In the computer game system, the fans are served by two separate but equal groups: the developers (who latch on to big-name licenses regardless of the viability), and the publishers (who distribute and market the resulting games whatever the quality). Now on "X-Play," these are their stories.
| Law and Order II: Double or Nothing|
Developer: Legacy Interactive
Publisher: Vivendi Universal
ESRB rating: Teen
Rating: 3 out of 5
Pros: Favorite characters are represented; replicates show's structure and rhythm
Cons: No replay value; more of a narrative than a game
[scene] Two Legacy Interactive developers are standing over the corpse of the original "Law and Order" game.
Cue intertitle music: Ba-dum
Developer 1: "Do you think it was the missing interactivity or the complete lack of replay value that did it in?"
Developer 2: "Beats me, but one thing I do know, we have a name brand cash cow here and I'm not about to let it go. Let's sample some DNA and make a clone."
Translating a narrative experience into an interactive game is no easy task, especially when that narrative is as well known as the "Law & Order" franchise. This is Legacy Interactive's second shot at the job, and this outing, while much improved over the first, still suffers from many of the same problems.
"Law & Order II: Double or Nothing" puts players into the dual roles of detective and prosecutor in a classic "Law & Order"-style story. It opens with the discovery of a body and proceeds through the investigation, arrest, trial, and (if played correctly) successful prosecution of the murderer. Like the show, the gameplay is divided between police and the District Attorney's office.
In the detective portion (partnered with Lenny Brisco, dutifully voiced by Jerry Orbach), players must find a suspect and build a case by collecting evidence and interviewing witnesses. Both tasks are accomplished by selecting locations from a map screen. Evidence collection is a first-person perspective pixel hunt in static, 3-D locations while interviews are conducted by selecting questions in a best guess multiple-choice style. Detective skills can be enhanced at the start of the game. They range from visual hints during evidence collection, to providing helpful suggestions when the case is stalled.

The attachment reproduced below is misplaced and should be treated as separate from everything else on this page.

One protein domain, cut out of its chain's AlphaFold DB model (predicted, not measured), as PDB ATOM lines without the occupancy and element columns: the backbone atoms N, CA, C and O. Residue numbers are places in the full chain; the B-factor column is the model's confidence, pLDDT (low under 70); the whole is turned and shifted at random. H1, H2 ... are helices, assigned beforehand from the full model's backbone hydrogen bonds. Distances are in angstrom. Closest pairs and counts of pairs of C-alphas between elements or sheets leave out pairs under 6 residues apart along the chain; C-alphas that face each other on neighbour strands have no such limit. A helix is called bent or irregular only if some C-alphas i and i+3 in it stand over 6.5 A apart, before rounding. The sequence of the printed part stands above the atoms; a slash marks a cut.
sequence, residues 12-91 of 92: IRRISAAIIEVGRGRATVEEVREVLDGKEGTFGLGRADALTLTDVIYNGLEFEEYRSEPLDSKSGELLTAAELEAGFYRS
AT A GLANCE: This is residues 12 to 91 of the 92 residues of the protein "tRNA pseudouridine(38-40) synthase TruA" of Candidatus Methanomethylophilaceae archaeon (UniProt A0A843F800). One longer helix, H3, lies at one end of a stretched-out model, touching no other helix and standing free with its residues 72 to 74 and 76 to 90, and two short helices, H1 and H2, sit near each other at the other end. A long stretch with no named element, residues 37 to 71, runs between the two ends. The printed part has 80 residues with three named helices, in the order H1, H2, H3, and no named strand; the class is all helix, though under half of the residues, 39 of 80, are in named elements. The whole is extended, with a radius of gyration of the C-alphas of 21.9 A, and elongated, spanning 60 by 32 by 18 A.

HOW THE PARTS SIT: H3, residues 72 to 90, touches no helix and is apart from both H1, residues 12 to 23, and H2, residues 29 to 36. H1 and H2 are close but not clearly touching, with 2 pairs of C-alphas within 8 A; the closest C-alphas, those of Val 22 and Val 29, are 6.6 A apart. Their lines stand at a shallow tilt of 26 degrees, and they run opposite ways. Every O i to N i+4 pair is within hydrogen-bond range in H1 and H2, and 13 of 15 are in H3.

The hardest part of the detective segment is creating search and arrest warrants. Although logic may tell you that certain evidence should be enough for a warrant, the game is very picky in requiring just the right combination. The case organization skill can help out here by pointing you in the right direction.
In the similar second half of the game, players build witness and evidence lists for court instead arrest warrants. You do some additional investigation here and can re-select your skill enhancements if you desire.
I'd rather be watching TV
Once you get the hang of the game's mechanics, things become fairly easy. When a witness gives more than a yes or no answer to your question, that's a good indication you are on the right track. This pattern can be used very effectively in the courtroom where you can trust the open-ended questions to be the right ones more often than not. The best part of the game is watching the narrative unfold in a smooth manner, but the game fails when its mechanics interfere with the story.
There's a fair share of misdirection and red herrings during the investigation. Some feel forced, but most make sense or at least form a coherent narrative. The linear structure of the game can be frustrating, however, when your own intuition points in a direction that is not accessible until you've triggered the right plot events by chasing a few wild geese.
The game's animation is good, but anyone familiar with the show will be hard pressed not to notice the eerie animatronic quality of the performances. And is it just us or is Detective Brisco doing a Dick Clark reverse-aging impersonation? He must be 175 years old and doesn't look a day over 80. For a game with so few locations and very little animation beyond the characters, load times can be quite long, especially when interviewing witnesses. Most screens are static with one or two animations running (a spinning fan or blinking co-worker). Sometimes you can even see a box drawn around the animated portion of the background as if it was not properly integrated into the scene.
I'll take double... oh wait, there's nothing
Once you've successfully solved and prosecuted the crime, there's little reason to replay "Law & Order II." There's only one case and no alternate endings. It's a shame since the game sets up so many blind alleys that could easily be reworked into multiple endings with a little more time and effort. "Double or Nothing" is a competent "Law & Order" script and the game hits all the show's normal beats. Aside from the thrill of solving a few puzzles, though, there's little difference between playing "L&O2" and watching NBC on Wednesday night.
"Law & Order II: Double or Nothing" (PC)
Buy this product at Amazon.com